From the author:
Negative emotions are part of the job
It is part of the proven standard repertoire of a boss to make unpleasant decisions and to represent them clearly. Often, however, superiors also have a bad feeling about it. Maybe there is the employee, who has been dedicated for years, who does not fool anyone in the department.
And yet he lacks social skills or openness for new ideas. If the new position is required, the boss will wisely use a more appropriate colleague.
What is behind the envy of your colleagues?
No matter who the supervisor decides: Probably sees another employee from the Team in the new place. In a four-eye conversation there is a chance to defuse the conflict. If an employee is ignored during the promotion, that is a personal defeat.
After all, his qualifications, successes and his daily work were not enough to win the race in the office. In search of the reasons, he compares his projects, values and strengths with those of the more successful colleague and may come to the conclusion: “This is unfair! I should have deserved the promotion. ” This can permanently impair motivation.
Understand emotions and make decisions
Leadership can take pressure here if it takes the incomprehension, the annoyance and ultimately the disappointment up and take seriously. If they manage to respond unconditionally to the emotions of the employee, they will subside.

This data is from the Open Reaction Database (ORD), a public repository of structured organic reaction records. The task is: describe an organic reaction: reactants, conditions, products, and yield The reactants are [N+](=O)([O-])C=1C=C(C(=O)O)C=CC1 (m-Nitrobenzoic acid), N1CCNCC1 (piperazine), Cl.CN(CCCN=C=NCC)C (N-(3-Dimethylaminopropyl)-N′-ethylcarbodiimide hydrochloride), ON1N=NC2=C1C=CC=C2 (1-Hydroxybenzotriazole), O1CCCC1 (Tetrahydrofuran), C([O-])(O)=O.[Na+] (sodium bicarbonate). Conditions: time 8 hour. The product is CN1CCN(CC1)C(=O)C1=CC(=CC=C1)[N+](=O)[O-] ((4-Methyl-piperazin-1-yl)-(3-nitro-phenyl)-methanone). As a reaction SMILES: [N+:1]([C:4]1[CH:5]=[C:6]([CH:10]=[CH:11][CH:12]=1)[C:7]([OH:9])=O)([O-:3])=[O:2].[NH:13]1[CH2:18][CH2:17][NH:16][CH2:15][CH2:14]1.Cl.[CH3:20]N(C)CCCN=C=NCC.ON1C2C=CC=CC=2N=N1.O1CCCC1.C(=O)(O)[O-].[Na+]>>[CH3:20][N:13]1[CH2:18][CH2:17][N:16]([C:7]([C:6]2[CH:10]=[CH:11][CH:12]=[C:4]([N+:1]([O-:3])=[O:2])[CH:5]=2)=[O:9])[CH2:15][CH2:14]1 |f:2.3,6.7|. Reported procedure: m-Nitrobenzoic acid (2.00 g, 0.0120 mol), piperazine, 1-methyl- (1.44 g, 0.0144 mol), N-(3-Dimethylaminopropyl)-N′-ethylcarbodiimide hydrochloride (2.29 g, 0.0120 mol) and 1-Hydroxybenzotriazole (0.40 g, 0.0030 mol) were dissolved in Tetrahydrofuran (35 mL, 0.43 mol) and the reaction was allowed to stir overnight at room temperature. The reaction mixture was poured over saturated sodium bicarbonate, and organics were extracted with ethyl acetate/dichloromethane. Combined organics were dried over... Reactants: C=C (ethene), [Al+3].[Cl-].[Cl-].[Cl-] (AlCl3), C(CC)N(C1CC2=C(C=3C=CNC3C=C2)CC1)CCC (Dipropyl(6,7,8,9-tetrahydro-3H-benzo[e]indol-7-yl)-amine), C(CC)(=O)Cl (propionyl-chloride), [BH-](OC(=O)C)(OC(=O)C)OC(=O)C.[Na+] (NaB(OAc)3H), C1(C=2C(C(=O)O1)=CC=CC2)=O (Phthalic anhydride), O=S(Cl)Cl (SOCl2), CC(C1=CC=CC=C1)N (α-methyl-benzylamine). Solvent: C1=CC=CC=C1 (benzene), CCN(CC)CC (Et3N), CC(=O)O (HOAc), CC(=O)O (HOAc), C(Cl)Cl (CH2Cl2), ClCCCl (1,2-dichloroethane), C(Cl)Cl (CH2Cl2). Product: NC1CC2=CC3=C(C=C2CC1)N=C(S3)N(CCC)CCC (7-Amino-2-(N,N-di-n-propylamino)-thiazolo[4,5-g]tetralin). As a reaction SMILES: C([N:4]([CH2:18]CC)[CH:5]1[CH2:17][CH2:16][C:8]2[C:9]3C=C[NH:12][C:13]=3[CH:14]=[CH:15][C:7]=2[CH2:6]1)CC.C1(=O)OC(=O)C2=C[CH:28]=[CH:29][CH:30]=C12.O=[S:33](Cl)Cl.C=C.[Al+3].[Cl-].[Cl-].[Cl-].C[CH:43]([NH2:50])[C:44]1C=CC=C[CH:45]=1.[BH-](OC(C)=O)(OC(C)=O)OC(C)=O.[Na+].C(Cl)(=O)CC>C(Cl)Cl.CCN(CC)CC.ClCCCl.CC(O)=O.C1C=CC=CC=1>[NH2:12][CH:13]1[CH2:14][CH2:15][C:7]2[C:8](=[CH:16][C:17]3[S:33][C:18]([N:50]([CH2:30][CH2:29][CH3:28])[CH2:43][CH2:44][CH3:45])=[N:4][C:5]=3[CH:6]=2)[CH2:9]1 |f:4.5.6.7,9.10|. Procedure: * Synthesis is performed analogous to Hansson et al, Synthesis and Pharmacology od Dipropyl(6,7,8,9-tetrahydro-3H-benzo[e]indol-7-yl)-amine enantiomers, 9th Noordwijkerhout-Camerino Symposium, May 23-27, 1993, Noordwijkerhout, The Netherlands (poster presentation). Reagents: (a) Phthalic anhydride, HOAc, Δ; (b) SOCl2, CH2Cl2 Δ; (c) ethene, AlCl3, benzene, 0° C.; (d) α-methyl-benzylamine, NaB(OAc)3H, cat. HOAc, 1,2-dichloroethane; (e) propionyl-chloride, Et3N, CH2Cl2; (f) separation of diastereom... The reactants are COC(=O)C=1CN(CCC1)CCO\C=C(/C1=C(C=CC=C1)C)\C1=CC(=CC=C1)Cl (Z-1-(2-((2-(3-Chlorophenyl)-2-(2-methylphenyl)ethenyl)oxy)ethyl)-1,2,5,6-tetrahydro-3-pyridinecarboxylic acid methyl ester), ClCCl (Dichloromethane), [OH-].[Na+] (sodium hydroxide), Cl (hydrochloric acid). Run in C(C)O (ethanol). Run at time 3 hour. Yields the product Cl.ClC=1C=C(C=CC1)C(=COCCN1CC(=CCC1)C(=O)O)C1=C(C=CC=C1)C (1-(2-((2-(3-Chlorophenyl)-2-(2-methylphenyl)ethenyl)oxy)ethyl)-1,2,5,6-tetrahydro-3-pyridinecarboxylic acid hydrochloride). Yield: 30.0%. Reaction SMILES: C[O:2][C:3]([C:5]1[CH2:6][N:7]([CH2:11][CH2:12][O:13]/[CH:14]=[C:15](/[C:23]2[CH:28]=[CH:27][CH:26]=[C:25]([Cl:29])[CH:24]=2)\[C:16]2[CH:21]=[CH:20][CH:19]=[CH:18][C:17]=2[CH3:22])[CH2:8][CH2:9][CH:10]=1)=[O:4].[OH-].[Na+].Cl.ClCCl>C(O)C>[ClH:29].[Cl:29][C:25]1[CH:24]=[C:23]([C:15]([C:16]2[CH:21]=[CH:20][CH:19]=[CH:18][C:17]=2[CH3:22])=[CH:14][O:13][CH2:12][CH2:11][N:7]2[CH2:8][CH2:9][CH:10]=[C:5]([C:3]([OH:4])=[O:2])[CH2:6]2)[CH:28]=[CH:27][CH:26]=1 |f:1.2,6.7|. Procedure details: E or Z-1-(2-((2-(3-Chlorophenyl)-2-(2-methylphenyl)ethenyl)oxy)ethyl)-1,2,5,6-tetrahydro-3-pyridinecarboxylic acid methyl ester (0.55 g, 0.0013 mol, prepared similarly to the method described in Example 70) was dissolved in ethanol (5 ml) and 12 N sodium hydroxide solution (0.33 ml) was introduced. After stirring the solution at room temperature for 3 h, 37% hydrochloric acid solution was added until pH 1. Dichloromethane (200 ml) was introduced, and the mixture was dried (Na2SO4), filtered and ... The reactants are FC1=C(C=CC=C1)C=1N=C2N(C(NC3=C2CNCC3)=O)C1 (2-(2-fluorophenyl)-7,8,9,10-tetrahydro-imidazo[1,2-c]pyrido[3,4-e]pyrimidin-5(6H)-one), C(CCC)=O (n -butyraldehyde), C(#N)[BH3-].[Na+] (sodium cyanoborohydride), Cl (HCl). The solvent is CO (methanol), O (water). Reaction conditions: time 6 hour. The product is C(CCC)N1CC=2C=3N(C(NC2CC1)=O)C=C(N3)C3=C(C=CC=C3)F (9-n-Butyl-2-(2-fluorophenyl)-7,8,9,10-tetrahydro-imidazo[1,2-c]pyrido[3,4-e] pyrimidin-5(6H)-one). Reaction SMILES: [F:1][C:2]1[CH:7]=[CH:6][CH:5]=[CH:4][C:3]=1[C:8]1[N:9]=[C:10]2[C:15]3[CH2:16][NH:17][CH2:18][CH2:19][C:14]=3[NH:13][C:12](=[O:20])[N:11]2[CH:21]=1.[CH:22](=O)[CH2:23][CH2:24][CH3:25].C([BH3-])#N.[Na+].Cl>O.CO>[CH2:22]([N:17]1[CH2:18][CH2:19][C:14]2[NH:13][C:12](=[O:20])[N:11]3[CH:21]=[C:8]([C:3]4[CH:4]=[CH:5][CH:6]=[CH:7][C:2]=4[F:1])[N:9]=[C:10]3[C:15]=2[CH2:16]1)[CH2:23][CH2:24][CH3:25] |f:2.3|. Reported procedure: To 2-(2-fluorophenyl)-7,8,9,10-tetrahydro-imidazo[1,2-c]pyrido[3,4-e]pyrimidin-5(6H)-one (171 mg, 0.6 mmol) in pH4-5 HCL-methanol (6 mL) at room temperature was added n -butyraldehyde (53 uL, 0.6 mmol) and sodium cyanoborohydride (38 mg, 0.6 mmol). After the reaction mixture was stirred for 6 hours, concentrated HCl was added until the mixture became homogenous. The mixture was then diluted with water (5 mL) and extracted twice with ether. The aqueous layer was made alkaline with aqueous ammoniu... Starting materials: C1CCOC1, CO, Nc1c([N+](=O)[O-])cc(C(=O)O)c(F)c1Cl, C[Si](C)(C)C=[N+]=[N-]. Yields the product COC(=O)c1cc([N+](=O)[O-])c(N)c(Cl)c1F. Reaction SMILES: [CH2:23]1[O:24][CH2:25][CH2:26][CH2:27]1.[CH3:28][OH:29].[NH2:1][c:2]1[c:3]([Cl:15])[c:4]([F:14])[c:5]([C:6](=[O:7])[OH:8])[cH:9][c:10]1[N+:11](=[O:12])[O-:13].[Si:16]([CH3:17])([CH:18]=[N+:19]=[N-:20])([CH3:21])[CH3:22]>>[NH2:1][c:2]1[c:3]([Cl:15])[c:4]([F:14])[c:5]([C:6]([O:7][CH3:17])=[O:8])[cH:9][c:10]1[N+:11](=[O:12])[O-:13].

A helpful phrase is, for example, "I can understand that you are having trouble making this decision and that you are disappointed." In doing so, the supervisor signals a sincere interest and sympathy for the hurt feelings of the employee.
In short, sincere, engaging
Bosses are well advised to keep challenging debates short. As hard as it may sound, that means: No small talk to initiate the conversation and no phrases of appeasement. One said: "Is everything half as bad" does not help anyone.
If the employee is really angry, he will only calm down if he has the feeling, that has also arrived at the opposite. The supervisor can adapt to the emotional situation of his employee: So also lift the voice and do not try to calm the other in a muted tone. So the boss makes clear that he understands what moves his team member.
Transparent criteria for the decision
It is also a good preparation to consider good and comprehensible motivations, priorities and criteria during the decision-making phase.
Supervisors can reveal these when employees who have been handed over are asked specifically. This helps both the superior to represent his decision and the employee to accept them more easily.
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German edition: ISBN 9783965960206
English version: ISBN 9783965960213 (Translation notice)
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